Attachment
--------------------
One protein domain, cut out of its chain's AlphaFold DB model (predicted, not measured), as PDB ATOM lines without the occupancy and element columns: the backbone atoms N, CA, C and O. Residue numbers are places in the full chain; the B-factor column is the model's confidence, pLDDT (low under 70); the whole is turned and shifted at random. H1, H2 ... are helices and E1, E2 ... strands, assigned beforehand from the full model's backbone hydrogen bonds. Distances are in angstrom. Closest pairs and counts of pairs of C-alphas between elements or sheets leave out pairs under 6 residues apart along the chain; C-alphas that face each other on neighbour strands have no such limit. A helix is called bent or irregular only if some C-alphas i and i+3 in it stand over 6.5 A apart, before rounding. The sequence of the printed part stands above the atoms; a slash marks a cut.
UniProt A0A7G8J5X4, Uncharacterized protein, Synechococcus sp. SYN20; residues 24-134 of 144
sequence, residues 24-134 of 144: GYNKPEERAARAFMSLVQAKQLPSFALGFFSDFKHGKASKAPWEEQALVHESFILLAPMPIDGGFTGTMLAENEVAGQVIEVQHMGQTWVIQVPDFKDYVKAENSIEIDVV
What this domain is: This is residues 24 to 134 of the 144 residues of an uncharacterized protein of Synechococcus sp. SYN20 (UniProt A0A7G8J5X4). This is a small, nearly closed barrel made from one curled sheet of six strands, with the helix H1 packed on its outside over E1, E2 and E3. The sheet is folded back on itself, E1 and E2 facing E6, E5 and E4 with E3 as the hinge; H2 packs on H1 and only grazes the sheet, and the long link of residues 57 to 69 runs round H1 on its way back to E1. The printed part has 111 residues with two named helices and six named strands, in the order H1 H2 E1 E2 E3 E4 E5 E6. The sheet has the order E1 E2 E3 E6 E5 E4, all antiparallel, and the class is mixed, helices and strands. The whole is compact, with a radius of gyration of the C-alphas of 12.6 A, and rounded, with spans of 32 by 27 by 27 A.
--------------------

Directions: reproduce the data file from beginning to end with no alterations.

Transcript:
One protein domain, cut out of its chain's AlphaFold DB model (predicted, not measured), as PDB ATOM lines without the occupancy and element columns: the backbone atoms N, CA, C and O. Residue numbers are places in the full chain; the B-factor column is the model's confidence, pLDDT (low under 70); the whole is turned and shifted at random. H1, H2 ... are helices and E1, E2 ... strands, assigned beforehand from the full model's backbone hydrogen bonds. Distances are in angstrom. Closest pairs and counts of pairs of C-alphas between elements or sheets leave out pairs under 6 residues apart along the chain; C-alphas that face each other on neighbour strands have no such limit. A helix is called bent or irregular only if some C-alphas i and i+3 in it stand over 6.5 A apart, before rounding. The sequence of the printed part stands above the atoms; a slash marks a cut.
UniProt A0A7G8J5X4, Uncharacterized protein, Synechococcus sp. SYN20; residues 24-134 of 144
sequence, residues 24-134 of 144: GYNKPEERAARAFMSLVQAKQLPSFALGFFSDFKHGKASKAPWEEQALVHESFILLAPMPIDGGFTGTMLAENEVAGQVIEVQHMGQTWVIQVPDFKDYVKAENSIEIDVV
What this domain is: This is residues 24 to 134 of the 144 residues of an uncharacterized protein of Synechococcus sp. SYN20 (UniProt A0A7G8J5X4). This is a small, nearly closed barrel made from one curled sheet of six strands, with the helix H1 packed on its outside over E1, E2 and E3. The sheet is folded back on itself, E1 and E2 facing E6, E5 and E4 with E3 as the hinge; H2 packs on H1 and only grazes the sheet, and the long link of residues 57 to 69 runs round H1 on its way back to E1. The printed part has 111 residues with two named helices and six named strands, in the order H1 H2 E1 E2 E3 E4 E5 E6. The sheet has the order E1 E2 E3 E6 E5 E4, all antiparallel, and the class is mixed, helices and strands. The whole is compact, with a radius of gyration of the C-alphas of 12.6 A, and rounded, with spans of 32 by 27 by 27 A.